hands-people-woman-girlAccording to a recent article about the gender pay gap published on Pro Bono Australia’s website, women earn only 78 cents for every dollar that a man earns. This means that on average, women earn about $26,000 less per year than men working in comparable positions. While women hold less than 17% of CEO roles, this discrepancy in pay holds true at every level, and whether the organisation is in the for-profit or not-for-profit sector.

Our Actions Must Back Up Our Speech

These statistics are even more depressing when one considers the fact that the not-for-profit sector tends to attract more women than men. How can gender pay still be an issue when there have been so many public campaigns over the years to raise awareness about the benefits that organisations reap when there is both equal pay for equal work, and greater gender balance in leadership roles.?

While dialogue is good for raising awareness about the issues, the fact remains that little has changed when it comes to the actual practices in nonprofits and other organisations. The following are a few actions that your NFP can take, now, to push for greater equality in pay, as well as greater gender balance in leadership.

Audit Your Workforce

A common misconception about nonprofits is that much of their work is performed by unpaid volunteers. Most nonprofits actually have paid staff and directors that do receive salaries or wages.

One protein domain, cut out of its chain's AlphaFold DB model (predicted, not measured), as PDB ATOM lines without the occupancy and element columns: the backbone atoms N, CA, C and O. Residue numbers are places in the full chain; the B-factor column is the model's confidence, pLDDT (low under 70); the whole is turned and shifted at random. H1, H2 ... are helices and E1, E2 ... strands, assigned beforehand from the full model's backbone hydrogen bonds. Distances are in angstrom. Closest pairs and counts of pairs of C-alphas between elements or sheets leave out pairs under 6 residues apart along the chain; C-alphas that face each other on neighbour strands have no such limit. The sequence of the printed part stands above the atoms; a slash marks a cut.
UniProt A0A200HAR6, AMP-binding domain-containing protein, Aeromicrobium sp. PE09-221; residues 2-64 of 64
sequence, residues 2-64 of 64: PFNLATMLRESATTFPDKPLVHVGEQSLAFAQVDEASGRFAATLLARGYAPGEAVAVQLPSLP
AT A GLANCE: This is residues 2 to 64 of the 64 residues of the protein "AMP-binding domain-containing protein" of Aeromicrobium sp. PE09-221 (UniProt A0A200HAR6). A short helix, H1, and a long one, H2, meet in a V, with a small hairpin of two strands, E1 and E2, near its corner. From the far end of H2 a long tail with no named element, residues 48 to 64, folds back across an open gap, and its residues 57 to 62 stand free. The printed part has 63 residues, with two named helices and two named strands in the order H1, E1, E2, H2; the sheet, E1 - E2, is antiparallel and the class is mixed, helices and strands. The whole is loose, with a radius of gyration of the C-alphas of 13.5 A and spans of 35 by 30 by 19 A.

Don’t just assume that your nonprofit isn’t contributing to the gender pay gap. Conduct a full-scale audit that looks at positions, pay, gender and discrepancies to determine if your organisation is providing equal pay, for equal work, regardless of gender.

Take action such as adjusting the compensation that is provided to those who perform similar work in the same or related job classification. Source ways to create checks and balances to prevent gender bias from creeping into your scales for wages and salaries.

Pay attention to ways to create equal pay across your organisation as a whole, and not just based on the expectations and workload of a specific department. Is your compensation comparable to that found in the for-profit sector to ensure that you are recruiting the most talented candidates of both genders?

Increase Transparency in Decisions Involving Recruitment, Training, and Promotions

Even if you fail to uncover gender bias in the way that your nonprofit pays employees and others connected with your organisation, it’s important to look for gender bias in other areas. One important area to focus on is the processes that are used to evaluate candidates for hiring, training, and the criteria that is used when determining raises and promotions. Consider whether hidden bias might be creeping into the decisions that are made and increase transparency in the decision-making process to eliminate bias. How fair are your job descriptions? Are any skewed towards one gender or another?

What policies has your organisation developed that allow women, and men, the time away that they need to care for their families? Flex time, flexible schedules, opportunities to work remotely, and even time away from work are all ways that you can make it easier for women, and men, to be able to meet their commitments at work and home. If your organisation offers these accommodations, has your NFP taken steps to ensure that your team members are not pushed into paths that might prevent future growth and development? Are opportunities for growth unfairly slanted towards those of one gender, or, to those who don’t have families?

By thoroughly reviewing your internal processes, and taking steps to eliminate obvious, and hidden, gender bias, you can increase fairness and equality in your nonprofit, and make it a workplace that encourages the morale and engagement of everyone on your team, regardless of their gender.